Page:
The tall, thin man with the salt-and-pepper beard hesitated before he stepped through a crush of runners and elbowed his way to a table at the Philadelphia Marathon Expo. "What," he shouted over the din. "What is this?"
Seated behind the table, I launched into a prepared 60-second speech. "This is the Clif Bar Pace Team," I said. "You can take one of these and use it to pace yourself." I gestured to the thin paper wrist bracelets, each printed with mile splits adding up to a 26.2 goal time; the bracelets were organized by predicted finishes from three hours, 10 minutes to five hours, 30 minutes.
"Or you can run with one of our pace-group leaders."
"How much does it cost?"
"Nothing," I said.
"You mean I can run with my own pacer... for free?"
"Well, there'll be other runners with you. But you don't have to worry about your mile splits. Just stay with us, and we'll get you across the finish line in the time you want."
He raised his eyebrows.
"No, really," I said, abandoning the script. "These people are good. They'll get you the time, or no more than two minutes faster."
He snatched up a four-hour bracelet and smiled. "I haven't run a marathon in 20 years," he said. "I wish you guys had been around then."
Indeed, 20 years ago, the only runners with pacesetters were elites who had paid "rabbits" to help them hit splits on their way to fast, incentive-pay-laden times. Today, however, pace groups have become as integral to the modern marathon experience as timing chips, gel stations, and postrace space blankets. If you've run a marathon--or even a large half-marathon--in the last five years, chances are you've seen them: troops of runners clustered around a leader carrying balloons or a banner emblazoned with a goal finish time. When marathons offer pace groups, an estimated 30 percent of the field chooses to run with one (the 4:00 pace group attracts the largest crowds). "Our runners expect it," says Virginia Brophy Achman, executive director for the Medtronic Twin Cities Marathon.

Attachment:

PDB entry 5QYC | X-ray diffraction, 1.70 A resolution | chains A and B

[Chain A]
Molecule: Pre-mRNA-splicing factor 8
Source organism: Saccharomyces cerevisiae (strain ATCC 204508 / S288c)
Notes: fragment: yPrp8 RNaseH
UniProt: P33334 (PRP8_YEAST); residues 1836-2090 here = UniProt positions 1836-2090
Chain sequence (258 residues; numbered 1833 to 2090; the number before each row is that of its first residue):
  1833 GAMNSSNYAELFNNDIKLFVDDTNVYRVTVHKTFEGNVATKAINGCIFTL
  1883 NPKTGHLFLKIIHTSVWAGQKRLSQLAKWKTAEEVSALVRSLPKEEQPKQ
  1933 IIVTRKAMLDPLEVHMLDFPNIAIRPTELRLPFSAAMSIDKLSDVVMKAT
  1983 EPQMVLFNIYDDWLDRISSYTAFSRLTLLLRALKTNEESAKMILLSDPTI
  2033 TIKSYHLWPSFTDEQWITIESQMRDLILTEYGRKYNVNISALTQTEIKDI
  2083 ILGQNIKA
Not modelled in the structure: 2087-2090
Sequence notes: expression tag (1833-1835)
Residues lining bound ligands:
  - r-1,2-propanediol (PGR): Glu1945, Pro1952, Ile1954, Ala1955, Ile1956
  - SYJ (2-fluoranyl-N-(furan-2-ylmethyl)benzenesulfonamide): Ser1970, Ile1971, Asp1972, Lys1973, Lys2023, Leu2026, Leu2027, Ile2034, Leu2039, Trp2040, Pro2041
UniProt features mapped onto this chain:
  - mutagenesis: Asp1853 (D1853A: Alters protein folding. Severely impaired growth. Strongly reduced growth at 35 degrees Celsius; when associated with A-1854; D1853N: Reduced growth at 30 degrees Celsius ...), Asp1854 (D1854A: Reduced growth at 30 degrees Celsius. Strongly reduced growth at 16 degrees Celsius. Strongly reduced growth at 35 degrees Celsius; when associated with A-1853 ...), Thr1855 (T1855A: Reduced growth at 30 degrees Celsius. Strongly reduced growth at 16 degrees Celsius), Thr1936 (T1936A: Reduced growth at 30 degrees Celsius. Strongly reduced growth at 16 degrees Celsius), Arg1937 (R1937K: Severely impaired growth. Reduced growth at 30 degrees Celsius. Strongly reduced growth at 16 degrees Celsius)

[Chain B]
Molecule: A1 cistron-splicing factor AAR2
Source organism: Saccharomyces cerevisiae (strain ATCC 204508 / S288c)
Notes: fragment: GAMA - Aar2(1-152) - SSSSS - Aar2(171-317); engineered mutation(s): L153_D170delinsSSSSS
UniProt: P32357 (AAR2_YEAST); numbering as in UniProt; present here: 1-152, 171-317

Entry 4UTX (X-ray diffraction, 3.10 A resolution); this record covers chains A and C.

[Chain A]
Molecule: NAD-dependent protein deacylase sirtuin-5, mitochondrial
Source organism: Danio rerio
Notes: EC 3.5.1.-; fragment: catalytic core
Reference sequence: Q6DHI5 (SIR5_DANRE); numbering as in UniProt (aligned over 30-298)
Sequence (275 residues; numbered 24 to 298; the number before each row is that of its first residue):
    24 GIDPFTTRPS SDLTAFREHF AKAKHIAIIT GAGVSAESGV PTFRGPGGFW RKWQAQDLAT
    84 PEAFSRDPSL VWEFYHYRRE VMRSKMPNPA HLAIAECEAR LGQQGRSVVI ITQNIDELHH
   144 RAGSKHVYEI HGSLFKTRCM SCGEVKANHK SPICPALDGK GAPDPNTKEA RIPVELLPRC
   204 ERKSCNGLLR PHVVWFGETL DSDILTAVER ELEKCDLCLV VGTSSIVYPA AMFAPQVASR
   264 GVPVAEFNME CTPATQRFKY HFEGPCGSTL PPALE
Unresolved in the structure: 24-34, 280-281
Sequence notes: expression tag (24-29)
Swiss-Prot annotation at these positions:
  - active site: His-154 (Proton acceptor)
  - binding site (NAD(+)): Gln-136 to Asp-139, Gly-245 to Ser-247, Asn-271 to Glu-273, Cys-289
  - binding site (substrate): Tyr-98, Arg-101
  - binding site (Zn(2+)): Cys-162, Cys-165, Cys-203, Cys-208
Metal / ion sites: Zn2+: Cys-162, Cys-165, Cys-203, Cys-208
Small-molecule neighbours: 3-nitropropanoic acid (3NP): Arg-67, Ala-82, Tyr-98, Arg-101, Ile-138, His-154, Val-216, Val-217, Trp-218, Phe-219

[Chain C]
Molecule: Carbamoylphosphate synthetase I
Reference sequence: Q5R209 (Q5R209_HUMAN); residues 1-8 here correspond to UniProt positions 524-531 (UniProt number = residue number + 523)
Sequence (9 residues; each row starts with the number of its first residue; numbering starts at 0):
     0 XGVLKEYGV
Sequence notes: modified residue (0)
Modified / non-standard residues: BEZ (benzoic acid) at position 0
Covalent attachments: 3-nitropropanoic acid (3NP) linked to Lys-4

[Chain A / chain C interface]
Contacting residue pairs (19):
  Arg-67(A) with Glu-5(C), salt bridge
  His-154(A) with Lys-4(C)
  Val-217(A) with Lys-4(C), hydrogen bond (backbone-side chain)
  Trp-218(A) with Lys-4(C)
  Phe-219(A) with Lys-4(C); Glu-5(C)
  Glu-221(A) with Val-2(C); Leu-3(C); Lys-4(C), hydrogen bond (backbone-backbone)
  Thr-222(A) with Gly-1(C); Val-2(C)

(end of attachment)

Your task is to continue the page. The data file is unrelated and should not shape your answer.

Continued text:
Sometimes the pace groups are led by volunteers from local running clubs; sometimes they're outfitted and organized by major sponsors. Part cheerleader, part psychiatrist, a pacer spends many hours during the race encouraging, cajoling, and reassuring scores and sometimes hundreds of relative strangers to their dream finish line.
The pace group booth is one of the most popular at prerace expos, and not only because people want to sign up or get a bracelet with the splits. A few years ago in Philadelphia, a distraught woman with frizzy hair and frazzled, bloodshot eyes poured her running heart out to the Clif Bar Pace Team's founder and cocaptain Darris Blackford. "I did my last long run three weeks ago. It was 20 miles, but now I'm thinking I should have gone farther. I'm not sure what pace to go at because the program I was following said I should run my long runs two minutes below race pace, but now I'm not sure what my race pace is because I didn't get a chance to do a tune-up race."
She paused to inhale. "So what should I do tomorrow?"